Gold particles allow detection of nanoscale processes
7 November 2017
A new method of tracking chemical and biological processes at a nanometre scale has been uncovered, combining expertise from physics and life sciences.
Rapid tracking of objects at an incredibly small scale with high precision can be hugely problematic for researchers. But researchers from Cardiff University have been able to develop a novel technique that addresses this issue by using gold particles.
Professor Paola Borri, from Cardiff University’s School of Biosciences, and Professor Wolfgang Langbein, from Cardiff University’s School of Physics and Astronomy, have developed a cutting-edge technique to precisely and rapidly measure the 3D position of a single nano-object.
Paola said: “Currently, fluorescent tags are often used to achieve the necessary optical contrast to detect the dynamics and interaction in chemical and biological processes at a nanoscale.
“There interaction happen at an incredibly small scare and in under a millisecond.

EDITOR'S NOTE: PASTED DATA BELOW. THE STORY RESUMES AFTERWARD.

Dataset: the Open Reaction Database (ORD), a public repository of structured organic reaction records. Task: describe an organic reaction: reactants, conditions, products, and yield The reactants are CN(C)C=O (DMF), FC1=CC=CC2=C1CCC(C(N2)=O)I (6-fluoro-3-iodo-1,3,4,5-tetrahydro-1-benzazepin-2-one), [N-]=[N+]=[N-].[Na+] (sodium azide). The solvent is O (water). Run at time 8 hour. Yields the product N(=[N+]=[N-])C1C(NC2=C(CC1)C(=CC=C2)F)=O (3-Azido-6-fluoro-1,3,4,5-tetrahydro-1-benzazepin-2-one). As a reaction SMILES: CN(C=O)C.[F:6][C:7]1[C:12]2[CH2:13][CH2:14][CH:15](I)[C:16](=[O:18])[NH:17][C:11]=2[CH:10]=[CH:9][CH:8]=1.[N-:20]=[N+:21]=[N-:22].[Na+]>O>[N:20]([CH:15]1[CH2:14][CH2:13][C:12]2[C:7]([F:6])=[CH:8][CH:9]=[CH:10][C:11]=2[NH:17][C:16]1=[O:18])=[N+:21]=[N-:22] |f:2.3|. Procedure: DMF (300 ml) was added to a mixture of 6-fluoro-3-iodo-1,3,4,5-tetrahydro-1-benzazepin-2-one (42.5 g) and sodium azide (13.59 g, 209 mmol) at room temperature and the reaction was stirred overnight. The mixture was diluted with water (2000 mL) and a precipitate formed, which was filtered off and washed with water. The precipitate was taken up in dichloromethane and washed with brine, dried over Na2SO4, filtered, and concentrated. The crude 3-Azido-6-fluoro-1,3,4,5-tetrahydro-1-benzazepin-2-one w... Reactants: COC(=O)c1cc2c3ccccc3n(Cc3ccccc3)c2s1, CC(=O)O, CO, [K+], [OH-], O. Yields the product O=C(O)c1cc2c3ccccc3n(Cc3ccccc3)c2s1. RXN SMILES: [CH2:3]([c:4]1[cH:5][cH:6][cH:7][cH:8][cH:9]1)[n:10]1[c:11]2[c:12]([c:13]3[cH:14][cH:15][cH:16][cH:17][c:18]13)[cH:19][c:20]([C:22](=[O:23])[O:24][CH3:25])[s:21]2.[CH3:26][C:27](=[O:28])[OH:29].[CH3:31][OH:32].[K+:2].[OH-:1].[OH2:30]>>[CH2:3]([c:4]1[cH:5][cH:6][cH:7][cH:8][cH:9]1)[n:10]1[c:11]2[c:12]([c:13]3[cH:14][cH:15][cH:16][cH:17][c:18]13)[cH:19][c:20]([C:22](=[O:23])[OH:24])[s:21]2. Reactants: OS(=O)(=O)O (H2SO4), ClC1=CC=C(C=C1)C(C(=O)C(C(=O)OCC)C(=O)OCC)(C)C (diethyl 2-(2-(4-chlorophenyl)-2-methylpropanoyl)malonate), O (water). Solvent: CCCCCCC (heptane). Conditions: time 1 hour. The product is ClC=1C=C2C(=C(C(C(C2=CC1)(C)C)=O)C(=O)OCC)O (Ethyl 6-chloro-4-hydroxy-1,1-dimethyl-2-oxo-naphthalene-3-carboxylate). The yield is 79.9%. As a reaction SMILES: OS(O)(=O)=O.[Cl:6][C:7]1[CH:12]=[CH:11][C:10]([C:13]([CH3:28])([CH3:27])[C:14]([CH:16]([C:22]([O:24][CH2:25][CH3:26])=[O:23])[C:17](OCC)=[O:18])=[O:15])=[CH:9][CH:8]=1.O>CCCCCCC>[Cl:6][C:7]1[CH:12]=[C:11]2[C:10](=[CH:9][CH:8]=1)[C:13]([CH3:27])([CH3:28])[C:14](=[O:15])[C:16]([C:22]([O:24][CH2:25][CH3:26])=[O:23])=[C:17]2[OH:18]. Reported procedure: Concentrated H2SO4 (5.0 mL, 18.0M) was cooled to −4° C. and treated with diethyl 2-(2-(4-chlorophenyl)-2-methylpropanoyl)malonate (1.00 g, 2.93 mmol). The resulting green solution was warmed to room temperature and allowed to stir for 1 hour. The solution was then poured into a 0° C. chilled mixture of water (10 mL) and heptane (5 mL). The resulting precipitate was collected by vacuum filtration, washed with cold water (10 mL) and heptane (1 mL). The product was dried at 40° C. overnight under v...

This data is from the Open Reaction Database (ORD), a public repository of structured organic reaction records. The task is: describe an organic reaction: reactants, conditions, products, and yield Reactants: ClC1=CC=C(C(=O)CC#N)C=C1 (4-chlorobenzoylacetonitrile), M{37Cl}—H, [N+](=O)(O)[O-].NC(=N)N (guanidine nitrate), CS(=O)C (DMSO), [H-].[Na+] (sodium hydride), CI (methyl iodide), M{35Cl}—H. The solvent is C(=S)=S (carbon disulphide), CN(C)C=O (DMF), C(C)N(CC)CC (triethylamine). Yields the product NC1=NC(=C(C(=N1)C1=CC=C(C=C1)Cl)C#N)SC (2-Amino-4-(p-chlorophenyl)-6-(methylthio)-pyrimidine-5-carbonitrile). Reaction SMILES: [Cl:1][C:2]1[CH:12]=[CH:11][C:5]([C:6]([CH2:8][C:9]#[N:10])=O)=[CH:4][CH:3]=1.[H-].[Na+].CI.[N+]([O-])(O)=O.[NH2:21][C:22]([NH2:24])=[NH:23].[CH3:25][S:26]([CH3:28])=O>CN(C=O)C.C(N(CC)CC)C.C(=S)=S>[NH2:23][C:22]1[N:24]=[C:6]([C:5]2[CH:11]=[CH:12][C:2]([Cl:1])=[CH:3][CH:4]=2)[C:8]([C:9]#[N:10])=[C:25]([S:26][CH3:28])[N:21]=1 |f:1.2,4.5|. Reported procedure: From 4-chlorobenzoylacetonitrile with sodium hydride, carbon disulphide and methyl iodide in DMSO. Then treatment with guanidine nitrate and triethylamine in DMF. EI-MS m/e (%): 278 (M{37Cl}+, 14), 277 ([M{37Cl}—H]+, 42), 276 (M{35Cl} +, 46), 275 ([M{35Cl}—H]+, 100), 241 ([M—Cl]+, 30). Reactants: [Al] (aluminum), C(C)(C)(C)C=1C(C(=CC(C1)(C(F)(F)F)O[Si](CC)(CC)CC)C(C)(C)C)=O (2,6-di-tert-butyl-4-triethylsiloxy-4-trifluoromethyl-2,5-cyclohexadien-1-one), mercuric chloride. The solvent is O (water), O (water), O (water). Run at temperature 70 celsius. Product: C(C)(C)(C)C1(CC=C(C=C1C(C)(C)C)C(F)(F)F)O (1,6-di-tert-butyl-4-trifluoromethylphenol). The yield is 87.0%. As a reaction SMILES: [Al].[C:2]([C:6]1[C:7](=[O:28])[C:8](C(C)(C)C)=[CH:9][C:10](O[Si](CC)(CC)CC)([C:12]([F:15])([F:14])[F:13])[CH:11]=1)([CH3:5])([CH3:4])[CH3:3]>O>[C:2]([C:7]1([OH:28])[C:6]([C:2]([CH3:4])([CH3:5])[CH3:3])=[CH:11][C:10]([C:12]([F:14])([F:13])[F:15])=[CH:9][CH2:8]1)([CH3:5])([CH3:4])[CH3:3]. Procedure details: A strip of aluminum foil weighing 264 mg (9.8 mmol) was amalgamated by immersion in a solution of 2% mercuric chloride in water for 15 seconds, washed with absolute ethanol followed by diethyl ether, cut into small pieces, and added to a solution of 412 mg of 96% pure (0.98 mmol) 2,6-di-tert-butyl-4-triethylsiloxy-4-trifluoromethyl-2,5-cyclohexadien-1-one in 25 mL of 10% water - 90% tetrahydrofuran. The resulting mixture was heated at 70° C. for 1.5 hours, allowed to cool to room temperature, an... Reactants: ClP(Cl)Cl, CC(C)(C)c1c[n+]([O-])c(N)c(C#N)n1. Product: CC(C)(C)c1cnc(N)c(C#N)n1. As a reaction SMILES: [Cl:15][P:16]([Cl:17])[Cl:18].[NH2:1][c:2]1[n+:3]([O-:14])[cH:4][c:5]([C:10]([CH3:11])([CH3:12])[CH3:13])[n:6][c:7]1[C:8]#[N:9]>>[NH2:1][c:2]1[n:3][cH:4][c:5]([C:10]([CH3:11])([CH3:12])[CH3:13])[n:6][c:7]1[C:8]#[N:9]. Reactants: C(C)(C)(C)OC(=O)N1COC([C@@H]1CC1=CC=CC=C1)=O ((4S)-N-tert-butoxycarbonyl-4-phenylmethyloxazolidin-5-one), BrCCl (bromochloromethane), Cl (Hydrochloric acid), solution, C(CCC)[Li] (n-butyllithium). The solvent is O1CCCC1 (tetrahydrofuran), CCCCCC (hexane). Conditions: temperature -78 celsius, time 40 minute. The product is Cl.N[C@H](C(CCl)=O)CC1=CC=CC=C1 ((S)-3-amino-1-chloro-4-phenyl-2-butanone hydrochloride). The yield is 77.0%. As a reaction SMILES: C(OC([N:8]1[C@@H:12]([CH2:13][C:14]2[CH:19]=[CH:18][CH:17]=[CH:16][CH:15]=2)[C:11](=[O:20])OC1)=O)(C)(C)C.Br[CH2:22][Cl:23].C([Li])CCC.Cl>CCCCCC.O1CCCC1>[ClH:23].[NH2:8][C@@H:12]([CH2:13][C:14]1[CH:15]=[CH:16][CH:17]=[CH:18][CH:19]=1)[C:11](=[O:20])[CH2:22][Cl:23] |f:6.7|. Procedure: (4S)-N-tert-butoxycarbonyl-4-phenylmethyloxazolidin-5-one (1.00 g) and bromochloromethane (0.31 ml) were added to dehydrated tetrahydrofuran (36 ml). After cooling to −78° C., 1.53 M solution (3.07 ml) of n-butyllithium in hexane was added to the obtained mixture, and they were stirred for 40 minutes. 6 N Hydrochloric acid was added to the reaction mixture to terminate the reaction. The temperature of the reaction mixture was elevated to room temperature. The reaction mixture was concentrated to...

“Despite significant advances, rapid tracking of these nano-objects in 3D with precision and in an environment that scatters light remains challenging.
“Our method exploits the strong optical absorption and scatter of a single gold nanoparticle, providing sensitive and specific particle detection.”
The novel technique addresses the issues of tracking biological and chemical processes by using a single gold nanoparticle that is between 15 nanometres and 30 nanometres in size.
This research has produced a method that is able to detect with a precision better than 20 nanometres in plane and 1 nanometre axially, at a timescale of one millisecond.
“Our technique paves the way to a new form of single-particle tracking.
“The method allows the detection of the particle’s position and orientation with incredible precision.
“This addresses the issues facing researchers and gives us unprecedented information about a particle’s complex dynamics while moving within a disordered 3D environment,” added Paola.